Tuesday, 8 October 2019

Painter's Miscellany #2

[1] Take Time To Reflect
This is a bit of painters' psychology. Like many people I find painting very relaxing and a wonderful diversion from the everyday. Sadly, this isn't always the case. There are times when I just have to apply myself.

During these periods the relative lack of enjoyment makes me more critical than usual. This in turn dampens my enthusiasm and round it goes. I have developed two approaches to break the cycle:
  • Always leave at least 2 hours before reviewing recently painted figures. This gives you time to switch from the "painting" mind set of correcting the last few errors to assessing, and enjoying, them as completed pieces.
  • With large projects, or units, take time to check any previously finished figures. They will invariably be better than you thought and will spur you on.
Do you have any tricks? Leave a comment it you do.

[2] Use A Restricted Colour Scheme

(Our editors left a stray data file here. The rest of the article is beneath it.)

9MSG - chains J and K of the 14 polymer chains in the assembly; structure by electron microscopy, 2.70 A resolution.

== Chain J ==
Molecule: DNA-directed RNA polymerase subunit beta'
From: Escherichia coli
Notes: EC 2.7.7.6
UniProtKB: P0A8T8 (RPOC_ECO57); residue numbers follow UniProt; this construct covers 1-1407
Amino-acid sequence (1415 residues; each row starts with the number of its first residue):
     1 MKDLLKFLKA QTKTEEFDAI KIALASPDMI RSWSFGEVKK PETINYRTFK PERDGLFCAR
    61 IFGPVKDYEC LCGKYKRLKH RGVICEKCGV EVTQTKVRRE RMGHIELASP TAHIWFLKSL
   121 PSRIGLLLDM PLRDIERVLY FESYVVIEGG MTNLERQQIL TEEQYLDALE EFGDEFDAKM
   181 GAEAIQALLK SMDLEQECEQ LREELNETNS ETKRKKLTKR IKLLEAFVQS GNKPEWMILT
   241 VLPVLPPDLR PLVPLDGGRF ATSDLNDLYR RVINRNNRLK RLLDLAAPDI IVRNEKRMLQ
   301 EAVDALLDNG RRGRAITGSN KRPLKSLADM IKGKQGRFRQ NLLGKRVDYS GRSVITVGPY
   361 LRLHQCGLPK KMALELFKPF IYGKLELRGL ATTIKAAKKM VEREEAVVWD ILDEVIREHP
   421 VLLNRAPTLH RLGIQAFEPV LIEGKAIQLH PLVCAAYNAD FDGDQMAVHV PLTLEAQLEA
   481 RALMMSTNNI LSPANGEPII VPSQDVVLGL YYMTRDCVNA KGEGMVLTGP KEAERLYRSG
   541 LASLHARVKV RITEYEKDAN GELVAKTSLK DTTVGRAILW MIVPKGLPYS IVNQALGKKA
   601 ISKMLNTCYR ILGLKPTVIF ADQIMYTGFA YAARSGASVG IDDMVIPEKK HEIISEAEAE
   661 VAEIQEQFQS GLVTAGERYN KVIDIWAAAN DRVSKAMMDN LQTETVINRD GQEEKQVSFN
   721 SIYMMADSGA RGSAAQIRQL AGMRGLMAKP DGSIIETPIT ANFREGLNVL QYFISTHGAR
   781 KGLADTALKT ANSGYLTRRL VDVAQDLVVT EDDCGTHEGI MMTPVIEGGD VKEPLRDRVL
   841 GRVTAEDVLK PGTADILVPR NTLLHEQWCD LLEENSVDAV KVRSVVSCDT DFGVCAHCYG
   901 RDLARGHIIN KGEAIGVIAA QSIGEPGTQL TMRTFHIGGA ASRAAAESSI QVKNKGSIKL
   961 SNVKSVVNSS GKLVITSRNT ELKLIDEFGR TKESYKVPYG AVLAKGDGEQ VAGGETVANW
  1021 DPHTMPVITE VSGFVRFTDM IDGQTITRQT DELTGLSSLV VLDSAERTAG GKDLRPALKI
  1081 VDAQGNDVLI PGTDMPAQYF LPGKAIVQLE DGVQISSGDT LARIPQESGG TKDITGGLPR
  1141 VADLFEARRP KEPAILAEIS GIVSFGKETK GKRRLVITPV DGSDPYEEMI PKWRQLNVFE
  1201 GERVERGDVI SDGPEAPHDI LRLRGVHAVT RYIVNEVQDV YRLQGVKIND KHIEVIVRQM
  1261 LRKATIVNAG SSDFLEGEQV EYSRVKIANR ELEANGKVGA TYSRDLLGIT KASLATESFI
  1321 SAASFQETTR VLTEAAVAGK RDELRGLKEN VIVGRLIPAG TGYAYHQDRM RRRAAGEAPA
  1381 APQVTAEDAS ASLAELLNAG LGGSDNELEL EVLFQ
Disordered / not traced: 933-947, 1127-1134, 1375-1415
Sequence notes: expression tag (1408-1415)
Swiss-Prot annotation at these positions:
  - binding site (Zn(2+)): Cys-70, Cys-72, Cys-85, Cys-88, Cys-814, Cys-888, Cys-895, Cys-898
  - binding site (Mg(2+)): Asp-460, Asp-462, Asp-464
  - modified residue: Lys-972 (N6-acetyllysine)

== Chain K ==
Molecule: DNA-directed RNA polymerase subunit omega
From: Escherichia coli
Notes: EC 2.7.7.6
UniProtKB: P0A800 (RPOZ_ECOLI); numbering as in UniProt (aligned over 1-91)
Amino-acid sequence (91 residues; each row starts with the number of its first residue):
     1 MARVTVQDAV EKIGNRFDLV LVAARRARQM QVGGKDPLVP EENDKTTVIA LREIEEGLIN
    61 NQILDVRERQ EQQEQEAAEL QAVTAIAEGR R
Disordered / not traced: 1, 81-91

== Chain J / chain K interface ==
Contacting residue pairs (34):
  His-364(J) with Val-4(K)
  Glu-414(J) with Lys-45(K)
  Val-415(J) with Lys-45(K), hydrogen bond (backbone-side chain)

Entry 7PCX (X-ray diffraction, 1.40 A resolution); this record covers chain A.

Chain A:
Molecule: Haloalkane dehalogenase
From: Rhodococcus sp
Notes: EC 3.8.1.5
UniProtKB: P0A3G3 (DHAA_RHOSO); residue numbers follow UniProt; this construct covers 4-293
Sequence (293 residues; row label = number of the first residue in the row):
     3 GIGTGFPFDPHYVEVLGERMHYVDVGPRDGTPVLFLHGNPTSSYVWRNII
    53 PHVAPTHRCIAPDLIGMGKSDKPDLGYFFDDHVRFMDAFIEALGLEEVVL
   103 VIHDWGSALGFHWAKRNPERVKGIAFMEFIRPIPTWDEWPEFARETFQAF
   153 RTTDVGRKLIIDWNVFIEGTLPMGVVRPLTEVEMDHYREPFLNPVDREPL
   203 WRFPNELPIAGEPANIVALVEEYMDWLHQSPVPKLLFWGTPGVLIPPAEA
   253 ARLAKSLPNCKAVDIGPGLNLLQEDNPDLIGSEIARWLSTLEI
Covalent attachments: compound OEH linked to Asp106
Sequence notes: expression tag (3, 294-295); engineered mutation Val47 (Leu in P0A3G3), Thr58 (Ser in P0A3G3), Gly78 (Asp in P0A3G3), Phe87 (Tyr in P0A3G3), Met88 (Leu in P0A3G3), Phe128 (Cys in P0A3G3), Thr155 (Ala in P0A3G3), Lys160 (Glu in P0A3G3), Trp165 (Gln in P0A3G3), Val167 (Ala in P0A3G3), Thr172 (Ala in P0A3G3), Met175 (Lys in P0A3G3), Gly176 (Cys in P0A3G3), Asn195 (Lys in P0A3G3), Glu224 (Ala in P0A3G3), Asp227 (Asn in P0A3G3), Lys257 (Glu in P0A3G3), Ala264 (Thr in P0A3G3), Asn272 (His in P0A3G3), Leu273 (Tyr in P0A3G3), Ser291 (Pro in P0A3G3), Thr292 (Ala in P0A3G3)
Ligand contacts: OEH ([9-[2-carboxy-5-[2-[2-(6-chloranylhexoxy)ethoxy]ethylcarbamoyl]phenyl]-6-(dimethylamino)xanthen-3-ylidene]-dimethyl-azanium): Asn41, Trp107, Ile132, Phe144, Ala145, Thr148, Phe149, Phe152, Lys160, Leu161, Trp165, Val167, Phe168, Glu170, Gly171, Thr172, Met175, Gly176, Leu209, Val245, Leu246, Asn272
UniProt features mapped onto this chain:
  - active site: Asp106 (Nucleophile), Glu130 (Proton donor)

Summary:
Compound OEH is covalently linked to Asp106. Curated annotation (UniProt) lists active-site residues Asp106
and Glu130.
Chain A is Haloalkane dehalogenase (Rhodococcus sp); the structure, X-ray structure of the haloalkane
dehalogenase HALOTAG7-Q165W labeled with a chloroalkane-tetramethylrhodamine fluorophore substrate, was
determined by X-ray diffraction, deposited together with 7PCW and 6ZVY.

Colour is important. Using lots of bright colours is really hard especially if when adding colour for variety in a unit. Get it wrong and the unit looks like a rampage through a children's paint palette. Bright colours for emphasis works well but can easily be over done.

The best way I've found to counter this is to use a restricted selection of colours. Have you ever wondered why WWII models & figures always look good? I think it's because the period has an inbuilt restricted palette of drab greens, browns and yellows.

When I first started painting units I would often use brighter colours to introduce variety in what otherwise would be a drab unit: no longer. Increasingly I am using just three or four browns, a few creams (including buff & taupe), and a couple of drab greens & khakis as the basis of a units appearance as seen here:





Obviously, colour is important but I now tend to restrict bright colours to small areas for emphasis and only use one or two in a unit as shown here:





Since I started doing this I've found that painting is a little quicker and when I do use colour it stands out far more. Of course there are occasions when you just have to paint in full colour:

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